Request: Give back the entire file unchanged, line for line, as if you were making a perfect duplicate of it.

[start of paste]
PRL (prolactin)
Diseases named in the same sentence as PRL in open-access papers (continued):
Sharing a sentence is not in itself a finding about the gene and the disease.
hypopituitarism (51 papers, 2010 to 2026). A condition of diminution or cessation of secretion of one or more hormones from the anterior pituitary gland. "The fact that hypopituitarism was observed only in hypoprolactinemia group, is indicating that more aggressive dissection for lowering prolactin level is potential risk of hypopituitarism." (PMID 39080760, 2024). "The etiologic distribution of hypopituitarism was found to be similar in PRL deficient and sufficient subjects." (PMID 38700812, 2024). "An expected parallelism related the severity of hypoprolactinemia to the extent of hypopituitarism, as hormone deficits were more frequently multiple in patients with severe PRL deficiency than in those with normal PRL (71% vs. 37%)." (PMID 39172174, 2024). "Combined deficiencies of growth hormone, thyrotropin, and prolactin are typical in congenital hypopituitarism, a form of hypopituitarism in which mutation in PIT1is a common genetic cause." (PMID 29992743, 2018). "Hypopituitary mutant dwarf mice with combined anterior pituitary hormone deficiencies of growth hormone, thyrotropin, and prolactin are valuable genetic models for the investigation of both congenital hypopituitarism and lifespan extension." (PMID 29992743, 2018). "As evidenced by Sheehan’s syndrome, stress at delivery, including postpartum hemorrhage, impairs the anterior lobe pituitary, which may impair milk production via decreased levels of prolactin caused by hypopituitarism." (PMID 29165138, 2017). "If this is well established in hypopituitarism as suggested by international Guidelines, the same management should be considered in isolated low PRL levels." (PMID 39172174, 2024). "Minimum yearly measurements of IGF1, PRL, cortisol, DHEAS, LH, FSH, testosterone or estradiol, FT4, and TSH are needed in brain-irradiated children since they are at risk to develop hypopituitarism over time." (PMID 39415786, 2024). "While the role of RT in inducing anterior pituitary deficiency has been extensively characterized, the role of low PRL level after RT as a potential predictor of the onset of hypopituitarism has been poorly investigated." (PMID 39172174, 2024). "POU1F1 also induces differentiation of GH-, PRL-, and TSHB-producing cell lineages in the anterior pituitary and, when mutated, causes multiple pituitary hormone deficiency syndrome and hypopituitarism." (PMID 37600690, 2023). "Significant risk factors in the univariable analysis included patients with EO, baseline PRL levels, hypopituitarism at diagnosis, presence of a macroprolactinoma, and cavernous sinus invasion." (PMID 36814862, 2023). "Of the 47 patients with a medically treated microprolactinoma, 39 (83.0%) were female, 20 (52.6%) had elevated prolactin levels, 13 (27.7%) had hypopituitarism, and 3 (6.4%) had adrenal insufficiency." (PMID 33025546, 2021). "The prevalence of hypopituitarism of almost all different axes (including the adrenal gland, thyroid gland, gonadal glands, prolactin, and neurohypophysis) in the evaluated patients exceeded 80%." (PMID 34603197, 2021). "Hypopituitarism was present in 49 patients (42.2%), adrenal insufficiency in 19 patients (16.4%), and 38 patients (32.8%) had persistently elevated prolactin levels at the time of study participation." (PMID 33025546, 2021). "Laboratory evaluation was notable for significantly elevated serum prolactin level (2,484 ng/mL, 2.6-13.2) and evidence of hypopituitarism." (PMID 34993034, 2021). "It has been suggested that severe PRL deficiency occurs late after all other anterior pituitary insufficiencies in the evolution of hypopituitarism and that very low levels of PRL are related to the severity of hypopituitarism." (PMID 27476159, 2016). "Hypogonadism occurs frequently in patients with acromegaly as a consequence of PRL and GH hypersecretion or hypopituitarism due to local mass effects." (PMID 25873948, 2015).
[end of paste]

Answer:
PRL (prolactin)
Diseases named in the same sentence as PRL in open-access papers (continued):
Sharing a sentence is not in itself a finding about the gene and the disease.
hypopituitarism (51 papers, 2010 to 2026). A condition of diminution or cessation of secretion of one or more hormones from the anterior pituitary gland. "The fact that hypopituitarism was observed only in hypoprolactinemia group, is indicating that more aggressive dissection for lowering prolactin level is potential risk of hypopituitarism." (PMID 39080760, 2024). "The etiologic distribution of hypopituitarism was found to be similar in PRL deficient and sufficient subjects." (PMID 38700812, 2024). "An expected parallelism related the severity of hypoprolactinemia to the extent of hypopituitarism, as hormone deficits were more frequently multiple in patients with severe PRL deficiency than in those with normal PRL (71% vs. 37%)." (PMID 39172174, 2024). "Combined deficiencies of growth hormone, thyrotropin, and prolactin are typical in congenital hypopituitarism, a form of hypopituitarism in which mutation in PIT1is a common genetic cause." (PMID 29992743, 2018). "Hypopituitary mutant dwarf mice with combined anterior pituitary hormone deficiencies of growth hormone, thyrotropin, and prolactin are valuable genetic models for the investigation of both congenital hypopituitarism and lifespan extension." (PMID 29992743, 2018). "As evidenced by Sheehan’s syndrome, stress at delivery, including postpartum hemorrhage, impairs the anterior lobe pituitary, which may impair milk production via decreased levels of prolactin caused by hypopituitarism." (PMID 29165138, 2017). "If this is well established in hypopituitarism as suggested by international Guidelines, the same management should be considered in isolated low PRL levels." (PMID 39172174, 2024). "Minimum yearly measurements of IGF1, PRL, cortisol, DHEAS, LH, FSH, testosterone or estradiol, FT4, and TSH are needed in brain-irradiated children since they are at risk to develop hypopituitarism over time." (PMID 39415786, 2024). "While the role of RT in inducing anterior pituitary deficiency has been extensively characterized, the role of low PRL level after RT as a potential predictor of the onset of hypopituitarism has been poorly investigated." (PMID 39172174, 2024). "POU1F1 also induces differentiation of GH-, PRL-, and TSHB-producing cell lineages in the anterior pituitary and, when mutated, causes multiple pituitary hormone deficiency syndrome and hypopituitarism." (PMID 37600690, 2023). "Significant risk factors in the univariable analysis included patients with EO, baseline PRL levels, hypopituitarism at diagnosis, presence of a macroprolactinoma, and cavernous sinus invasion." (PMID 36814862, 2023). "Of the 47 patients with a medically treated microprolactinoma, 39 (83.0%) were female, 20 (52.6%) had elevated prolactin levels, 13 (27.7%) had hypopituitarism, and 3 (6.4%) had adrenal insufficiency." (PMID 33025546, 2021). "The prevalence of hypopituitarism of almost all different axes (including the adrenal gland, thyroid gland, gonadal glands, prolactin, and neurohypophysis) in the evaluated patients exceeded 80%." (PMID 34603197, 2021). "Hypopituitarism was present in 49 patients (42.2%), adrenal insufficiency in 19 patients (16.4%), and 38 patients (32.8%) had persistently elevated prolactin levels at the time of study participation." (PMID 33025546, 2021). "Laboratory evaluation was notable for significantly elevated serum prolactin level (2,484 ng/mL, 2.6-13.2) and evidence of hypopituitarism." (PMID 34993034, 2021). "It has been suggested that severe PRL deficiency occurs late after all other anterior pituitary insufficiencies in the evolution of hypopituitarism and that very low levels of PRL are related to the severity of hypopituitarism." (PMID 27476159, 2016). "Hypogonadism occurs frequently in patients with acromegaly as a consequence of PRL and GH hypersecretion or hypopituitarism due to local mass effects." (PMID 25873948, 2015).